Indonesia in the AEC: A European Perspective
    Category: Issues & Ideas By : Theodoor Bakker Read : 1062 Date : Tuesday, March 15, 2016 - 06:02:09

    As ASEAN’s single market is poised to take effect this year, Europe can forge strong ties with an emerging economic powerhouse. At the ASEAN Leaders’s Summit in Kuala Lumpur in November 2015, ASEAN declared the inauguration of the ASEAN Economic Community (AEC), and Indonesia sits at the heart of ASEAN. Indonesia can be a key driver of region growth as it is ASEAN’s biggest economy, with 40% of ASEAN’s total GDP and has its biggest population of over 250 million. European businesses, and the Brussels authorities, should therefore work more with Indonesia to assist with its development and invest in its future. The EU is Indonesia’s third largest export market and in 2014 total trade in goods was just under €24 billion and trade in services in 2013 was around €5.6 billion. 

    The EU-ASEAN Business Council is a strong supporter of the AEC, and as such we have regular consultations with ASEAN and its members, including Indonesia, on the development of the AEC. When implemented the AEC will be a game-changer for the region’s economic, social and industrial development. Several European bilateral chambers in Indonesia and EU business facilitation ICI+ projects in the region have been helping to develop the AEC.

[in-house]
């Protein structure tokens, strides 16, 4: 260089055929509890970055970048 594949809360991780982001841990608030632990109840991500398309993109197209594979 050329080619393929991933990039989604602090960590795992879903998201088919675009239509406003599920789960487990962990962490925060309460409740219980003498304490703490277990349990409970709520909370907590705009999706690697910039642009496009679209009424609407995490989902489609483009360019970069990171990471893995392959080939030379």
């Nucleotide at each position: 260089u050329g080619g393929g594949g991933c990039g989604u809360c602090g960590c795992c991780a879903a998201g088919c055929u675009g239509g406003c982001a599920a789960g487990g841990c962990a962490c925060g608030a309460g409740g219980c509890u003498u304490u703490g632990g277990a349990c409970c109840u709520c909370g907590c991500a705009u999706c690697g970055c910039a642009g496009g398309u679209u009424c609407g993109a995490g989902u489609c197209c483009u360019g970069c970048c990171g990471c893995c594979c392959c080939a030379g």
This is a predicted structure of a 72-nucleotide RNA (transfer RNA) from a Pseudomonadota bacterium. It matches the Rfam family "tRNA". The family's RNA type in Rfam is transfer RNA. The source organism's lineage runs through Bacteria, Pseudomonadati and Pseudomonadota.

For many, ASEAN is seen as a hot bed of innovation and investment opportunities. The region is a potential key growth driver not just in Asia but also the global economy. Average growth across the region is predicted to be above 5% for the next few years, surpassing that of the developed world. Inflation is generally low, governments stable and generally have forward-looking trade policies. ASEAN is a major consumer market, with 625 million, and rising, with an estimated 250 million middle class by 2030, with rising urbanization, improving education and relative youthfulness.

    But shaping the AEC will not be easy: ASEAN economies are at different development stages. To build true economic integration, ASEAN must overcome obstacles such as nationalism and resistance to foreign-owned industries. Europe and European businesses support ASEAN: Europe remains the prime source of FDI funds for ASEAN with inflows in 2014 more than twice the next largest investor in the region, Japan, and accounting for over 20% of the region’s inward investments. FDI flows from the EU to Indonesia in 2013 were around €1.5 billion, around 10% of the total FDI inflows to the country, with total FDI held by EU entities in Indonesia amounting to nearly €23 billion.

    Indonesia is one of the three most attractive destinations for multinationals for 2014-2016, ahead of India and Brazil, according to the UNCTAD 2014 World Investment Report. For FDI, Indonesia ranks fourth among East Asian countries, after China, Hong Kong and Singapore. There is a clear and mutually beneficial trading and diplomatic relationship between Europe and ASEAN and between Europe and Indonesia; a relationship that the EU-ASEAN Business Council will seek to develop and grow as the AEC is implemented, given the growing importance of ASEAN to the world economy, and as Indonesia continues to open up to trade and investment.